The Many Lives of the Blue Bus
The Blue Bus has had a long and varied history. It was originally built in Bombay on a Chevrolet chassis according to Meher Baba’s precise instructions. From 1938 to 1941 it carried people and luggage—notoriously beyond its capacity—across India from East to West and South to North, countless miles adding up to innumerable stories. Baba said, “This Blue Bus is like the chariot of Krishna, and after my manifestation, people will worship it!” (Lord Meher, p. 2242 online ed.)
At the end of 1941, after the life seemed to have been squeezed out of it, Baba asked 100 of His lovers to send 50 rupees each in exchange for a chance to win the bus by lottery. Baba Himself stirred the names and selected the winner: Keki Desai, who was living in Delhi at the time. Keki’s response to winning was, what will I do with it? When Baba learned of his polite refusal, He said, “It has come back on my chest again.”
Baba then gave the Blue Bus to Sarosh, a long-time Baba lover and mandali member who owned Sarosh Motor Works—an auto repair shop and Chevrolet dealership that was adjacent to the Trust compound. Baba told Sarosh to use the bus, so he overhauled it and added it to his small fleet of public transport vehicles that served Ahmednagar. It was at this time that the door at the front of the passenger compartment was added.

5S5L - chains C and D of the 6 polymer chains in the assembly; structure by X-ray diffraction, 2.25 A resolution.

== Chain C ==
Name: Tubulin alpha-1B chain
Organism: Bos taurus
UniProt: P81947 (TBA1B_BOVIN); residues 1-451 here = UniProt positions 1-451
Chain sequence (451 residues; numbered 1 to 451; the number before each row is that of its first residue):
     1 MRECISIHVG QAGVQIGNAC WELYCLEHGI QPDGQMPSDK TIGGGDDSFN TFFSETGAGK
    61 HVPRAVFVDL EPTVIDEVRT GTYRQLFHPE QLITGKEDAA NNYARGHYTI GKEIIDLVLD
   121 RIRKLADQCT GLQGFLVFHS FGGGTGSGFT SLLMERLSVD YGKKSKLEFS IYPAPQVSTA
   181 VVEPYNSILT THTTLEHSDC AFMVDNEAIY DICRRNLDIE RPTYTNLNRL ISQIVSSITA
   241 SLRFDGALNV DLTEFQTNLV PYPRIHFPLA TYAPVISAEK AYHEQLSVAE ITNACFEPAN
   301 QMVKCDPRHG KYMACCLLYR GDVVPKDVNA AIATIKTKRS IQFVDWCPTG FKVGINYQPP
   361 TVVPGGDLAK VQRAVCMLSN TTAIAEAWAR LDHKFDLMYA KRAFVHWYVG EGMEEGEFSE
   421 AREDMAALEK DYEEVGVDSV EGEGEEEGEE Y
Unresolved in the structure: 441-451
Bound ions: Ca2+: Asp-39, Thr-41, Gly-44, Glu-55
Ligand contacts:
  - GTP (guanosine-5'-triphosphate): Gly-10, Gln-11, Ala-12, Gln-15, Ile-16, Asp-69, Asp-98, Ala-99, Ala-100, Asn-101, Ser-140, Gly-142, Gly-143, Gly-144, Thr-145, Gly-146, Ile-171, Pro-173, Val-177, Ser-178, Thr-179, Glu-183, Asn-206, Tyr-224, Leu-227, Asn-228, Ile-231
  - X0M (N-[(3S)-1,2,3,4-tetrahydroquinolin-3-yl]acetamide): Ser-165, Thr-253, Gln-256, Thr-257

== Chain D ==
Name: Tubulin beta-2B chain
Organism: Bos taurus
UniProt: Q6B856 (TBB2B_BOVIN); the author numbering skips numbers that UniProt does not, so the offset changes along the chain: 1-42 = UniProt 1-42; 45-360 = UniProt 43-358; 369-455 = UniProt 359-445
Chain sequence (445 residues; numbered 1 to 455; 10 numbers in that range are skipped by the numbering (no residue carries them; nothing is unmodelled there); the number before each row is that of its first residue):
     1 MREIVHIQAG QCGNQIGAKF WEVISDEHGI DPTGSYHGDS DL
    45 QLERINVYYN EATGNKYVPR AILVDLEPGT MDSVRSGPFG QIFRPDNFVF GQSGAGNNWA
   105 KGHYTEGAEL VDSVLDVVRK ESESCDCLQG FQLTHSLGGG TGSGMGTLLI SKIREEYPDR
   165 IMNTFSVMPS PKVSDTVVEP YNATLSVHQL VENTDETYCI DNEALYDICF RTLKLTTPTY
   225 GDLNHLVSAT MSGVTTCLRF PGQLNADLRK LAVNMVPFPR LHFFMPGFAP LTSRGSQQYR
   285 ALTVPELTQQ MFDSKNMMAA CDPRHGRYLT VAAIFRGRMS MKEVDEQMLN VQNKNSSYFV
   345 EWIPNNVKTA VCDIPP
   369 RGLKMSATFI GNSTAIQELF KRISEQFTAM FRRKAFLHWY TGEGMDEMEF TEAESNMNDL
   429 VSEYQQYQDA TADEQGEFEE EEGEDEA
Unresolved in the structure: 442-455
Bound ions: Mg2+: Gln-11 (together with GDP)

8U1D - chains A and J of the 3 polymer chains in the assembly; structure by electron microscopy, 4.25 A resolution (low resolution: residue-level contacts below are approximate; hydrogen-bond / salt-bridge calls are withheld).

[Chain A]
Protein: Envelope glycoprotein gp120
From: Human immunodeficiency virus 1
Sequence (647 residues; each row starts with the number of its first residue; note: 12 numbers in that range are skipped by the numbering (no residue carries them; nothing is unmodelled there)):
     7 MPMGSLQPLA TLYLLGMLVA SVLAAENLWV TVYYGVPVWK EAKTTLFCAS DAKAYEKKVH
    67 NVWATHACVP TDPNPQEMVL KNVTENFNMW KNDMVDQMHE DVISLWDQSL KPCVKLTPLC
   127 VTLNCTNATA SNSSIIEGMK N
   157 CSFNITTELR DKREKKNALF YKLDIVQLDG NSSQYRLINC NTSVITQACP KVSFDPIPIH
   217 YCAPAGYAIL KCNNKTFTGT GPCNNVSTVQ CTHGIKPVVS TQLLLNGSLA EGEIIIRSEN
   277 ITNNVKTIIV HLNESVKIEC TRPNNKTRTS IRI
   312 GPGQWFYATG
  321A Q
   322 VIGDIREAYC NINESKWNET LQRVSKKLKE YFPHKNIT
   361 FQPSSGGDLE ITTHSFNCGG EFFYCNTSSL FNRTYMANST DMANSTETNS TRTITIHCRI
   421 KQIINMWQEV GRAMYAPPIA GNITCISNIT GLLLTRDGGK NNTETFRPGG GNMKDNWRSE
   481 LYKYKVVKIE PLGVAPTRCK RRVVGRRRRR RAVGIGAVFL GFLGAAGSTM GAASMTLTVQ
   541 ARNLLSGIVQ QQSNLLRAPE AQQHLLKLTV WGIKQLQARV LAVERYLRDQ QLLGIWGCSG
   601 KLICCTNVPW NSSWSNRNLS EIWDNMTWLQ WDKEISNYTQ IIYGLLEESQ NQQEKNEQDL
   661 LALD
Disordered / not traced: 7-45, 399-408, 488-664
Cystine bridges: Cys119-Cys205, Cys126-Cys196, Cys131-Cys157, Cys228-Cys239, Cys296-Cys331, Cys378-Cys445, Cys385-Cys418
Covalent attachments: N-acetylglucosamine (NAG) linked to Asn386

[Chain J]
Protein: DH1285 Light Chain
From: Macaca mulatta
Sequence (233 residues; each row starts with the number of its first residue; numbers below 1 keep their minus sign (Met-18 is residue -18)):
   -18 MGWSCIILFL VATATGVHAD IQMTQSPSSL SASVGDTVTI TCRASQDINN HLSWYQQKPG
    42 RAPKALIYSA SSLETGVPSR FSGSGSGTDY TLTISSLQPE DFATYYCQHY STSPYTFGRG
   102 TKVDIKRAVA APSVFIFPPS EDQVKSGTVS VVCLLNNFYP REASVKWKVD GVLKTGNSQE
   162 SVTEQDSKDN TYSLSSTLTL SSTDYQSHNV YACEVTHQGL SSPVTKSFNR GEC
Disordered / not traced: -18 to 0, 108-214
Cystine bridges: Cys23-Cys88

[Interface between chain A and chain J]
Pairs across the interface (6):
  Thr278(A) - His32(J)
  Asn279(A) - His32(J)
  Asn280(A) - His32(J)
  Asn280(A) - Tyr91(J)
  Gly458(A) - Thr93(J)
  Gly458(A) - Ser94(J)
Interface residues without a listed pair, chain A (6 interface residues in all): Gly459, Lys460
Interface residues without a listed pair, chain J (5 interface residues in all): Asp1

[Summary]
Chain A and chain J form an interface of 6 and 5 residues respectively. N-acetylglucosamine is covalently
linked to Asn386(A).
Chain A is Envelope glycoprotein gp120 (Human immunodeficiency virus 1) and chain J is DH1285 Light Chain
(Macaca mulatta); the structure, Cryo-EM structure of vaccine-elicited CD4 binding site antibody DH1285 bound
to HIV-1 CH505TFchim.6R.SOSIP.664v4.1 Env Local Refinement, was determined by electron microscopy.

Eventually it came time to retire the bus. Sarosh sold everything possible to scrap merchants, and left the shell of the bus in the yard behind the shop. Baba had planned months earlier to use the Blue Bus for His Great Seclusion, and now asked Sarosh to deliver it to Meherazad. It soon came… pushed and pulled the eight miles on a handcart!
Baba chose the location for the bus: in the courtyard to the right of the entry to Mandali Hall, where it would be protected on three sides by existing buildings. Kaka Baria, one of Baba’s close disciples, dug a pit and arranged four large oil drums to serve as a foundation (the steel walls of the drums were very thick back then). The drums and the pit were filled with sand, the bus was mounted on top of the drums, and a brick wall was built up a little higher than the patio to give the bus a solid perch.
Baba ordered that a tall privacy wall of bamboo mats be erected around the bus, creating room for the front door to open onto a small patio. The rear door opened into a private room that still remains in the building behind the bus. Here a bathroom was created with a commode and washing facilities.
The Blue Bus was now ready to serve as a vehicle for Baba’s Great Seclusion, which began on 22 June 1949, lasted forty days, and ushered in the New Life.
—David McNeely for Avatar Meher Baba Trust, 1 January 2015